Injuries in football are upsetting to see. With such a high level of physicality to the game, great teams and talented players can be wiped out completely just by virtue of bad luck. In 2007, the New England Patriots had arguably the best team of all time. The only team to ever go 16-0 in the regular season; the ’07 Patriots won decisively in the playoffs before coming within a field goal of capping off an elusive perfect season. This was no fluke either: the Patriots had a dominant, championship-caliber roster, with a total of nine All-Pros, including QB Tom Brady, WR Randy Moss, and DT Vince Wilfork.

The following year, the team was largely intact. With Brady, Moss, and Wilfork all there, and key pieces like LB Jerod Mayo added in the offseason, the Patriots looked poised for a repeat. However, everything changed before the season even got fully underway. Early in the Patriots’ Week 1 showdown with the Kansas City Chiefs, Brady tore his ACL on a low hit from blitzing Chiefs’ safety Bernard Pollard. With that, it was all over. One quarter into the season, and the Patriots’ hopes of repeating 2007’s perfection were gone. With Matt Cassel at the helm, the Patriots finished with a 11-5 record, improbably missing the playoffs.


Football injuries, like Brady’s ACL tear, diminish the quality of the NFL product, and add a bizarre element of luck that can affect teams and players for entire seasons and beyond. No injuries, however, are more disappointing than the ones that happen before the season even starts. Regularly, impact players are taken out as early as in training camp, and the league’s youngest players often end up paying the biggest price. Bengals’ CB William Jackson III and Bears’ WR Kevin White are two examples of talented athletes that lost full seasons of valuable development to injury before even getting a chance to start their respective careers. This year, the injury bug is particularly bad, as young players like RB Kenneth Dixon, WR Mike Williams, and G Forrest Lamp are all due to miss extended time. However, factoring in both the lost game experience , and the need to surround a rookie quarterback with weapons, no injury may end up being costlier than Houston Texans’ WR Will Fuller V’s broken collar bone.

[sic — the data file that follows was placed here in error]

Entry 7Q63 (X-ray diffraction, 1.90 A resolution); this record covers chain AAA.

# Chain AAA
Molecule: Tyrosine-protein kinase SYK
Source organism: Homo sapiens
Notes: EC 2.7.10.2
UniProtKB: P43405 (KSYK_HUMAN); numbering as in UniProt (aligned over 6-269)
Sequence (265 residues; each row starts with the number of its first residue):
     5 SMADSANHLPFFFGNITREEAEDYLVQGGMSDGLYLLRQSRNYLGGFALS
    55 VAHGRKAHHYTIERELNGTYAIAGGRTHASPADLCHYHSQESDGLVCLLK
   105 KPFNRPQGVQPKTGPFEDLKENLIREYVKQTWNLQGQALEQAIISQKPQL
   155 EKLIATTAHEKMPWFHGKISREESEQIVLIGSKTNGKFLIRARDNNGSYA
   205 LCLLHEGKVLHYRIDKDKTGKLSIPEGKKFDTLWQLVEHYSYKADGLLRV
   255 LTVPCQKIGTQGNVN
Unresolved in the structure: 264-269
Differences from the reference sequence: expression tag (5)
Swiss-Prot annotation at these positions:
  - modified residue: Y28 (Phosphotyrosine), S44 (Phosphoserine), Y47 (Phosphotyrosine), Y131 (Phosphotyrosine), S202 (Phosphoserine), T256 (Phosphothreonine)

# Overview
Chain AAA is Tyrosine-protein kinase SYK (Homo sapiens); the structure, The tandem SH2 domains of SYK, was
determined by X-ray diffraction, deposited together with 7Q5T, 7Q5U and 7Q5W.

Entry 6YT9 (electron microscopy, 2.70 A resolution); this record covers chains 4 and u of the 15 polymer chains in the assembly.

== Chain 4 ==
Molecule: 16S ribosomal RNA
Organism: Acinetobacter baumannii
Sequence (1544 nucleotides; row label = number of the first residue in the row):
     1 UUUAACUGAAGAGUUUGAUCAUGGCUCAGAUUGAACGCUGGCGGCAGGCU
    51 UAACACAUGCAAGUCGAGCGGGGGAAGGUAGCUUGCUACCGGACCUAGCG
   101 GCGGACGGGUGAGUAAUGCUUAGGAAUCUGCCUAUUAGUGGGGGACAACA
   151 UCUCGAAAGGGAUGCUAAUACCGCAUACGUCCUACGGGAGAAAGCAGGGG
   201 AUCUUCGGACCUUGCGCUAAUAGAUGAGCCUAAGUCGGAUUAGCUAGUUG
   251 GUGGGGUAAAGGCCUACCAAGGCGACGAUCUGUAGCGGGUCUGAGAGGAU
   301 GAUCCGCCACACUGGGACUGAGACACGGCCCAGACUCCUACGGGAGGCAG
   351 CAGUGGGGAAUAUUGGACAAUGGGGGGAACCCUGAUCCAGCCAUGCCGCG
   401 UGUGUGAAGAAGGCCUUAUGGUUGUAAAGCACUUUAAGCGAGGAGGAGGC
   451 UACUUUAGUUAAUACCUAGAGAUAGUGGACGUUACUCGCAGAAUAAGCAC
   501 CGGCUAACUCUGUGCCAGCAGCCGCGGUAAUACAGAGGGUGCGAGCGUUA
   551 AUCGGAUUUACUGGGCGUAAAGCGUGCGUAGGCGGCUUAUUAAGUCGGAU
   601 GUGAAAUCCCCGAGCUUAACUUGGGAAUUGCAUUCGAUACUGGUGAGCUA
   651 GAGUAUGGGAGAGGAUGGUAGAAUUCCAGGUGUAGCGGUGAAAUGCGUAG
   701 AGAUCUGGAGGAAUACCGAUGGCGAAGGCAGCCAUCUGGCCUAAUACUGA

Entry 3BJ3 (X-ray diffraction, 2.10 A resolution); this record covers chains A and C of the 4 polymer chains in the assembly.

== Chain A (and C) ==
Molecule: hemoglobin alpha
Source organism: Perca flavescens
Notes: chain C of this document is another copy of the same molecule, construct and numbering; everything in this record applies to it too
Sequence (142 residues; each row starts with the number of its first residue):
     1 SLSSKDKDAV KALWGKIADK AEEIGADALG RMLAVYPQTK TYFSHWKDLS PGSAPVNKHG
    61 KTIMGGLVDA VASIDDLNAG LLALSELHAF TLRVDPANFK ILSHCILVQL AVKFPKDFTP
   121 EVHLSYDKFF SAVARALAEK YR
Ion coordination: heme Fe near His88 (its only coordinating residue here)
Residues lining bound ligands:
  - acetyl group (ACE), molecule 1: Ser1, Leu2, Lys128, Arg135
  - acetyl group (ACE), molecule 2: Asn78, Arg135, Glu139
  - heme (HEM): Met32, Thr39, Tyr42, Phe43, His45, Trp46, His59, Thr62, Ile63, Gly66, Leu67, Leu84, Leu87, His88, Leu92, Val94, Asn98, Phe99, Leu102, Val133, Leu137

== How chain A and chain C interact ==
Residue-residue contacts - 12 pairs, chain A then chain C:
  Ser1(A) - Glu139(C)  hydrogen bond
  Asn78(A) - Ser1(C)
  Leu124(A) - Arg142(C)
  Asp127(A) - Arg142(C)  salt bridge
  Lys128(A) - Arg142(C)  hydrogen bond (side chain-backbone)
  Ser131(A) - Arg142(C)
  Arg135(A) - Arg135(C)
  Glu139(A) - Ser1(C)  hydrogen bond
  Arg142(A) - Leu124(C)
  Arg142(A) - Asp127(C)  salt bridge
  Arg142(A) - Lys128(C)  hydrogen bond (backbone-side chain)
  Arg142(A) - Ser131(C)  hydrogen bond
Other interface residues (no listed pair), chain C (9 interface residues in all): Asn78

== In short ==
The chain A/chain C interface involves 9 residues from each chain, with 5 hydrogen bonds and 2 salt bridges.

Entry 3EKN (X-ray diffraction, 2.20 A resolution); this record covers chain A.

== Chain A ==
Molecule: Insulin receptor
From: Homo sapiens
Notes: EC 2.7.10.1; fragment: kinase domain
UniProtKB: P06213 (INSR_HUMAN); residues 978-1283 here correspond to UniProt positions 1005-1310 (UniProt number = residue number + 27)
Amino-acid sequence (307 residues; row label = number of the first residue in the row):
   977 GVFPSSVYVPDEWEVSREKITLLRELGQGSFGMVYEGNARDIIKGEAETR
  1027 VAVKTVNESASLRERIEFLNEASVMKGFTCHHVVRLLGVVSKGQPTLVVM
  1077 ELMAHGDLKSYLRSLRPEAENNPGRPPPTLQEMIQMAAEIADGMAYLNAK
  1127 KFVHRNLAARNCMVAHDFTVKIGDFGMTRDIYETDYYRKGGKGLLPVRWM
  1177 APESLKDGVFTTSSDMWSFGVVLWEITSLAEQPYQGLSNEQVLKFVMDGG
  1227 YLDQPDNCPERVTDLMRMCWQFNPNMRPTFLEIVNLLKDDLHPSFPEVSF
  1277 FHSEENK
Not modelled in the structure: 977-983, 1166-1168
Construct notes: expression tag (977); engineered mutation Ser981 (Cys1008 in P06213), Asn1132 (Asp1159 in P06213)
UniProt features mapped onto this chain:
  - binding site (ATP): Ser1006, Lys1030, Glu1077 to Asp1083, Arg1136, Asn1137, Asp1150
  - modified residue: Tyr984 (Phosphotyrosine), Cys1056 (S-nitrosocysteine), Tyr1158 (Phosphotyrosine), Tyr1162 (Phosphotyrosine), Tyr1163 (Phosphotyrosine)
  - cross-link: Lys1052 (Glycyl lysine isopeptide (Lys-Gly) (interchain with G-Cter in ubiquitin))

What Will Fuller Brings to the Texans

When the Texans signed QB Brock Osweiler last year, it was obvious that they intended for him to be a gunslinger in an explosive vertical offense. As a result, they drafted Will Fuller in the first round to complement DeAndre Hopkins. While Hopkins is a physical route-runner with strong hands that thrives on intermediate routes, Fuller is a burner. With both blinding 4.32 speed and a sharp vertical route tree, Fuller is the perfect player to build a deep-passing scheme around. Hence, he thrived early in his rookie season. Through the first four weeks, Fuller accrued over 300 receiving yards and two touchdowns, as well as another touchdown as a punt returner. With Hopkins struggling–due in large part to Osweiler’s ineptitude in throwing to underneath routes–DeSean Jackson comparisons were thrown around left and right as Fuller became the next “big thing” in Houston.